Dozens of helicopters are whirring above Florida's valuable and sensitive veggie crops, an unusual approach by farmers worried that an uncommon freeze could wipe out their harvests.

The choppers hover low over green bean and sweet corn fields, moving back and forth in the early morning hours to push warmer air closer to the plants — and, the farmers hope, save the plants from a deadly frost.

Farmers are especially nervous because an 11-day freeze in January wiped out many crops, from corn to kumquats. Florida is the largest winter producer of sweet corn in the U.S. — the kind people eat.

John Hundley, a corn, bean and sugar cane farmer in Palm Beach County, said that if winds are too high — as they were expected to be early Tuesday — he won't be able to hire the helicopters. When asked what he will do to protect his crops, Hundley sighed.

"I can get on my knees and pray right now," he said. "It looks like it's pretty much out of our hands."

The stakes are high: in 2009, the value of production of sweet corn from Florida was $227 million.

"They have hundreds of thousands, millions of dollars in crops," said Paul Allen, president of the Florida Sweet Corn Exchange.

The helicopters may be the last line of defense if temperatures dip below freezing as expected Tuesday night, though it's an expensive technique. It costs about $2,500 an hour to fly one helicopter over the crops, and the length of flights depends on a mix of temperatures and wind conditions.

Here's how it works: The air 50 feet above the crops is warmer than the air near the plants. The helicopter blades push the warm air down and the temperature goes up, said David Sui, a University of Florida expert on vegetables and tropical fruits. The warmer air prevents cold and frost from settling on the plants.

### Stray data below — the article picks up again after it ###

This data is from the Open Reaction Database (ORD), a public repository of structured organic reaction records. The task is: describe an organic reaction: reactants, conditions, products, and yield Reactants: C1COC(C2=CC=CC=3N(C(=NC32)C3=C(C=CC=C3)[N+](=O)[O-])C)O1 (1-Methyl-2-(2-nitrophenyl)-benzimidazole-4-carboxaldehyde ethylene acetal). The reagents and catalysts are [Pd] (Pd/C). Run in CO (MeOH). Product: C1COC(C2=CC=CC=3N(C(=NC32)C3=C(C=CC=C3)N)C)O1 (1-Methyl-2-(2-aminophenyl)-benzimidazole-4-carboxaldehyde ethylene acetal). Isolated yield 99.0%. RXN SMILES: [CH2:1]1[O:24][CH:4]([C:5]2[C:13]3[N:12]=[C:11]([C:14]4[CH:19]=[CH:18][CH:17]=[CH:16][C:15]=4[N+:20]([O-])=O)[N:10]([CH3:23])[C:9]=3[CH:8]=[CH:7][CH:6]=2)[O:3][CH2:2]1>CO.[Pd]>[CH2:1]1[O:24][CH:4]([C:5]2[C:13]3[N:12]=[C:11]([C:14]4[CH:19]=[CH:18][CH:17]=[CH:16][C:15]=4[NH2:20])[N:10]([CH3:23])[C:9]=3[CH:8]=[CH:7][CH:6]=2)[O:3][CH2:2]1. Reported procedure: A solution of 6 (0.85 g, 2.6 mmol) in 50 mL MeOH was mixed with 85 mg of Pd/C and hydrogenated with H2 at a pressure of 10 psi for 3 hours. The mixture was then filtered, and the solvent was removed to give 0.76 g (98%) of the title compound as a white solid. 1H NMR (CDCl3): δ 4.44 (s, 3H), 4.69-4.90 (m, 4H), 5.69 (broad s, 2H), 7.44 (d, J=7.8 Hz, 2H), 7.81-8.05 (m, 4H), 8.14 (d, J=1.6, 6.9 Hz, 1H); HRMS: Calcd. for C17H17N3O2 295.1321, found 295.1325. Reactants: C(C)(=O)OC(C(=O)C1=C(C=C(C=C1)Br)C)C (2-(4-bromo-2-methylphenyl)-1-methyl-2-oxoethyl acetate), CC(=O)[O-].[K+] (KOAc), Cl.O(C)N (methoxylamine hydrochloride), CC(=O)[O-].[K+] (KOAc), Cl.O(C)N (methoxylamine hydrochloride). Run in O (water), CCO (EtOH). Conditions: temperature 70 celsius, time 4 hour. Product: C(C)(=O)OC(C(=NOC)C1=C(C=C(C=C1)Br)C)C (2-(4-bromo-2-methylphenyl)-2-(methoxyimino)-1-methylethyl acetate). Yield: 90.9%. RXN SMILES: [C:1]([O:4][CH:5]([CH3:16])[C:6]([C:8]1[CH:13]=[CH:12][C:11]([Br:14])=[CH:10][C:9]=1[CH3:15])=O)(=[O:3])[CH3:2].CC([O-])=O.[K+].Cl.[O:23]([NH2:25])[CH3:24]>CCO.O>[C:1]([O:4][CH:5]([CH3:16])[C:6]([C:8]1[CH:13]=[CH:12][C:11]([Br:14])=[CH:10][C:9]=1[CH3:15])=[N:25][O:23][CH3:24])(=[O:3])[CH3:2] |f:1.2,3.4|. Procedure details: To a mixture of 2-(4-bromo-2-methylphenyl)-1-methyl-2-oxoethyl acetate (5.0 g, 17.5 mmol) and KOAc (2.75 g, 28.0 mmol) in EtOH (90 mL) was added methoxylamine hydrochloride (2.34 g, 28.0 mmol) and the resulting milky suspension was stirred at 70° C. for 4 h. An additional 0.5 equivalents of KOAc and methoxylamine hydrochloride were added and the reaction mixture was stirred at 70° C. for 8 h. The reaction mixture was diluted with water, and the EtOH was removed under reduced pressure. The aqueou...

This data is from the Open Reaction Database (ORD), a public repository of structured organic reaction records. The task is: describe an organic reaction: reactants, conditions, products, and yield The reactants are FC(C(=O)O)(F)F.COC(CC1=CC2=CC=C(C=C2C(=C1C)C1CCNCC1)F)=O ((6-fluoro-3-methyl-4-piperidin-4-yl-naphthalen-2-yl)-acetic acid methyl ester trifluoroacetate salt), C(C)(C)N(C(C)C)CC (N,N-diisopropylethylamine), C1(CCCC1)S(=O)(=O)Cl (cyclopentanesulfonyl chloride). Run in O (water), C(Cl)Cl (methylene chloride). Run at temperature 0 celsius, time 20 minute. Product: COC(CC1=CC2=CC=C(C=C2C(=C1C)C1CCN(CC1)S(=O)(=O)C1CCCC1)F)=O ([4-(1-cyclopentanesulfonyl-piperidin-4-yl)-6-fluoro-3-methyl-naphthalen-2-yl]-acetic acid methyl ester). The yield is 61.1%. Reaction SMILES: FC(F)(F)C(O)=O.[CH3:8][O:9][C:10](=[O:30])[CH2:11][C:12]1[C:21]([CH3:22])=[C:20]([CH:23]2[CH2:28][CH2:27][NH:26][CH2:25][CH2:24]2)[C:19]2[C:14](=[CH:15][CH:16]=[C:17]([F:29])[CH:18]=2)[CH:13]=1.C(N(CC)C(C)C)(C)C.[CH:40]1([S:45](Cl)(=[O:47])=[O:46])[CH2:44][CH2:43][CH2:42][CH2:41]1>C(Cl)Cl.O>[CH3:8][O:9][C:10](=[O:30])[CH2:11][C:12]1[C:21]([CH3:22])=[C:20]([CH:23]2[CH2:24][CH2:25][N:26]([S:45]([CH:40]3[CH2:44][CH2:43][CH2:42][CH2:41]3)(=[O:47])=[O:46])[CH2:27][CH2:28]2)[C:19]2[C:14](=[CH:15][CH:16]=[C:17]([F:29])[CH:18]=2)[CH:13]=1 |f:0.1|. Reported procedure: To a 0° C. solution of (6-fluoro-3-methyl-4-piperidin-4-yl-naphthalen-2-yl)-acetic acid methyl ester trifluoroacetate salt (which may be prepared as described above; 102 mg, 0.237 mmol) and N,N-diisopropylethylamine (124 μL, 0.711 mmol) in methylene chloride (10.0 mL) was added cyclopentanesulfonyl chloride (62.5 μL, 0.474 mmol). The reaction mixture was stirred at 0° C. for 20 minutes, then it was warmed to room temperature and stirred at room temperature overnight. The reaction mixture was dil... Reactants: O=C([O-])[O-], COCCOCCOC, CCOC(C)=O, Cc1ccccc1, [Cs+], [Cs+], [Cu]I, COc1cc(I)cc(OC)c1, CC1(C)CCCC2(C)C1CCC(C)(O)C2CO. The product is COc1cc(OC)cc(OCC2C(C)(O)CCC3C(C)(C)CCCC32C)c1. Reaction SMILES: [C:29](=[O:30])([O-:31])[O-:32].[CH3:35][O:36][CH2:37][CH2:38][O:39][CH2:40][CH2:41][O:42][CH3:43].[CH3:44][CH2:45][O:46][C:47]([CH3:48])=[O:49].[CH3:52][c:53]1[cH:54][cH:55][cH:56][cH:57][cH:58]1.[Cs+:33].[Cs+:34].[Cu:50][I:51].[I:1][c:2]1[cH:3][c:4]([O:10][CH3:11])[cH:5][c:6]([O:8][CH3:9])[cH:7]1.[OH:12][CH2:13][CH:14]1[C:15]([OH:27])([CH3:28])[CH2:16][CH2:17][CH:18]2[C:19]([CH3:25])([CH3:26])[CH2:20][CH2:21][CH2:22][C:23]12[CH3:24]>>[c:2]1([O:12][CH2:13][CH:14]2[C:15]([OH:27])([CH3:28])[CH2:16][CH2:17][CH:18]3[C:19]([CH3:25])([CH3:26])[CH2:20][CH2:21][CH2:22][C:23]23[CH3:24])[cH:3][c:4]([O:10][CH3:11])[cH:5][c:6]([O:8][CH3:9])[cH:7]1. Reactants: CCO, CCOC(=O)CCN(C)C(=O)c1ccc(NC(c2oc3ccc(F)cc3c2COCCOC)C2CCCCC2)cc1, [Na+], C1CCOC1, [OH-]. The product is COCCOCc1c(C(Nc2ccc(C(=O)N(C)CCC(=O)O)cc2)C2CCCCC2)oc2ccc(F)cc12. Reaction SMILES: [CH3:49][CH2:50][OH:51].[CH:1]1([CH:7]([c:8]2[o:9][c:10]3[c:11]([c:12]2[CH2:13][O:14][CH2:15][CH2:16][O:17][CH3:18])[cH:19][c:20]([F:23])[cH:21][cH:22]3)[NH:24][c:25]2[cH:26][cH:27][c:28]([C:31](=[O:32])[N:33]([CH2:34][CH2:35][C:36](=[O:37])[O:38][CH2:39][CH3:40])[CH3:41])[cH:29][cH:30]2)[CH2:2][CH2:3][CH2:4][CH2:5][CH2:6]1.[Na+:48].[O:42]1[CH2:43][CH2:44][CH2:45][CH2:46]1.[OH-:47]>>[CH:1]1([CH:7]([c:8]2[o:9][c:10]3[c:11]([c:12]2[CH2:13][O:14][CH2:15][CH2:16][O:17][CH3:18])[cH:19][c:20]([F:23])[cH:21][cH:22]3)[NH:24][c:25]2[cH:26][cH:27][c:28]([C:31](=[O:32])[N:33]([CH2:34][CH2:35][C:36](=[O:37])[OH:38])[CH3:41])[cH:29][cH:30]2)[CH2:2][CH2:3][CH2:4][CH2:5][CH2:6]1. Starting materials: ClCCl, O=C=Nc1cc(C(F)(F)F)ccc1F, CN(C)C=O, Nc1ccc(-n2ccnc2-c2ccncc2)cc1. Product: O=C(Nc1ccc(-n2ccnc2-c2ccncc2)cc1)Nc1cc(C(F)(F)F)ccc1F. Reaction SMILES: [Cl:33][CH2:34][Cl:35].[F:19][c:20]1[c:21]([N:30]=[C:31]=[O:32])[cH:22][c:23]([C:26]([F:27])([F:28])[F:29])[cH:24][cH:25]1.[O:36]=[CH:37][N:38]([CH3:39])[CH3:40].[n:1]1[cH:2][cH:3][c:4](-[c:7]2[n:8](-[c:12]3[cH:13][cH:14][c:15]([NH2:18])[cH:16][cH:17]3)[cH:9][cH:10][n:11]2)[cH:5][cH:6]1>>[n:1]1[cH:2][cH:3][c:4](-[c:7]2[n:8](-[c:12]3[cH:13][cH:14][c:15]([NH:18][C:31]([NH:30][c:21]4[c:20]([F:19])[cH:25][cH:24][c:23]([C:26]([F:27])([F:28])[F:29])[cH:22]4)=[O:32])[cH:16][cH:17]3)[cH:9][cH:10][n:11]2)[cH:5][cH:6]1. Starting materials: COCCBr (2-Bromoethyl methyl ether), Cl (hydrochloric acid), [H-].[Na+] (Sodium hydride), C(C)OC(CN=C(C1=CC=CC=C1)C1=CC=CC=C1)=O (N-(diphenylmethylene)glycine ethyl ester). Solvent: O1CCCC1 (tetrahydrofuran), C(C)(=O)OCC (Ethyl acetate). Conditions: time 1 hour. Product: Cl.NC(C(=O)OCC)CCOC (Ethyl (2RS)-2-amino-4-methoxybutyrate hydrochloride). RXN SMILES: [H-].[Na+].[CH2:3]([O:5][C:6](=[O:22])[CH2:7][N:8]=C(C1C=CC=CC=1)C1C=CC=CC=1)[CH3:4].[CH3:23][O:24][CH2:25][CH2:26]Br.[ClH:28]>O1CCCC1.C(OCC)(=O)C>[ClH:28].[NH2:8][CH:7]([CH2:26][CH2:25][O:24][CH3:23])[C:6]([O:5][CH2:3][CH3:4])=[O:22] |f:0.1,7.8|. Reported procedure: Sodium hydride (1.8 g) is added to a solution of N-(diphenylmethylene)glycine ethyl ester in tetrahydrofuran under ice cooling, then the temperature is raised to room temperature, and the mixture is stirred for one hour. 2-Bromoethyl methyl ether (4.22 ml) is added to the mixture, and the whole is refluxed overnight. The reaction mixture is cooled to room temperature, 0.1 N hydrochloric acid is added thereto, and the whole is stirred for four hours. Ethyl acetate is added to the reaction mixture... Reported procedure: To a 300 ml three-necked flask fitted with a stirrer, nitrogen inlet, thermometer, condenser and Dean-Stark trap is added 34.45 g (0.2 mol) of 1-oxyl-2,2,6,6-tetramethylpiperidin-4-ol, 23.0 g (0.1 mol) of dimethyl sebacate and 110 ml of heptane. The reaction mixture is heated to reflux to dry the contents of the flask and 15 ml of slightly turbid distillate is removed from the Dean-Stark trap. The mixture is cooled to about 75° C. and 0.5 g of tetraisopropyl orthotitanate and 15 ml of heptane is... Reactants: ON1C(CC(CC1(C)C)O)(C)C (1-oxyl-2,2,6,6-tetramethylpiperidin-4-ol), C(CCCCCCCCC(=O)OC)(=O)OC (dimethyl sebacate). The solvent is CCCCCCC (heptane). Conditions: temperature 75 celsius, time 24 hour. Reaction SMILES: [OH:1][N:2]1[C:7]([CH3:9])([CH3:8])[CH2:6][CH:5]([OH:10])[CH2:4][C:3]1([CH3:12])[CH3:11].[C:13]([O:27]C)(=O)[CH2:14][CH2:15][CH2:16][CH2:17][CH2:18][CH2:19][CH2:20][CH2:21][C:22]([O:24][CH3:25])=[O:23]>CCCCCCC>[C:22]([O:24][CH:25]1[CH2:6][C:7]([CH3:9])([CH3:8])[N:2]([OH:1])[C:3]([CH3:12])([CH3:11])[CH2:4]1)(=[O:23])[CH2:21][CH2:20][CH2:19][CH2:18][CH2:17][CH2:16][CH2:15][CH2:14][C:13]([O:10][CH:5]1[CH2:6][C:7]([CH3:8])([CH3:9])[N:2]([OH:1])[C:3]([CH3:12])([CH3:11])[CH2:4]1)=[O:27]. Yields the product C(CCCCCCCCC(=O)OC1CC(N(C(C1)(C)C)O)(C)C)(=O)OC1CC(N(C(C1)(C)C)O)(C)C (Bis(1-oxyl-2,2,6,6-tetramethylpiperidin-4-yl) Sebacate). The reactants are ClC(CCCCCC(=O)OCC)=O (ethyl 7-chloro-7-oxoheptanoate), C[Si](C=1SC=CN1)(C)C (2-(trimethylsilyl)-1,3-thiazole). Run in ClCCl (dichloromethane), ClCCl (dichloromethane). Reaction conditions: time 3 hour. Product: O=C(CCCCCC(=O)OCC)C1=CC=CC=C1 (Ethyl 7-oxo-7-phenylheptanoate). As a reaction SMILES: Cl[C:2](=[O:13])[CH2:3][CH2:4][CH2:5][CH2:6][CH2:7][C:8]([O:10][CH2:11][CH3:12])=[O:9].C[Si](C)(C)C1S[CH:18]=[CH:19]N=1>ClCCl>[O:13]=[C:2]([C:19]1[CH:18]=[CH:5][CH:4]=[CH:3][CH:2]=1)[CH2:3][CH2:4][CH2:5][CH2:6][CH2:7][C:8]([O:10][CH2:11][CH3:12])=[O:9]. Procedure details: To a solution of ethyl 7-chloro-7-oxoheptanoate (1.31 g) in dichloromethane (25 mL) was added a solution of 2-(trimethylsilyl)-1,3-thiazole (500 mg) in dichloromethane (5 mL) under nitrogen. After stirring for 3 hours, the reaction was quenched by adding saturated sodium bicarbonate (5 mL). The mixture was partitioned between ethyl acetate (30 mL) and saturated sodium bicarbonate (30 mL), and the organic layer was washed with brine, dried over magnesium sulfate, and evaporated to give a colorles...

"Even if it raises the temperature a couple of degrees it may save the crops," he said.

The technique isn't a new one, as farmers have long hired helicopters to keep their crops from freezing. And growers in California also have used helicopters. But it's still dangerous.

Last week, three helicopters crashed within a matter of hours in South Florida during missions to protect crops from the cold. All three pilots survived.

One helicopter went down shortly after midnight last Wednesday near a rural airport in Palm Beach County. A second helicopter crashed before dawn when the pilot made an emergency landing after a tail rotor broke. He suffered minor injuries. A third pilot was seriously hurt when his helicopter crashed in a field a few hours later.

Green beans and sweet corn are cultivated in the nutrient-rich muck soil located near the Florida Everglades, though farmers in other parts of the state are also scrambling to protect their fruits and vegetables, many of which are near harvest.

Strawberry farmers are spraying water on the plants, so the heat lost from the crop to the surrounding air is replaced with the heat released as water changes to ice. Citrus farmers are using ground-level heaters to warm the air near tree trunks. And tropical fish farmers are moving their fish or covering the outdoor tanks.

January's cold snap damaged large swaths of Florida's crops, including strawberries and tomatoes. Nearly all of the kumquat crop died.

When Florida's crops die, shoppers pay more at the grocery store because replacement produce is usually imported from outside the U.S.

Already this year, several hundred acres of green beans have been lost.

Gov. Charlie Crist on Sunday declared a state of emergency because of the threat of severe crop damage. That news prompted orange juice futures to rise over concerns the weather would damage this year's crop.

It's unusual for temperatures to be this cold this early in the season, said Lisa Lochridge, a spokeswoman for the Florida Fruit and Vegetable Association.

Temperatures are expected to dip into the teens in north Florida, and in the high 20s in central and South Florida — though temperatures between 60 to 78 degrees are more common this time of year.

"When you're talking about temperatures as cold as those predicted, virtually everything is in peril," she said.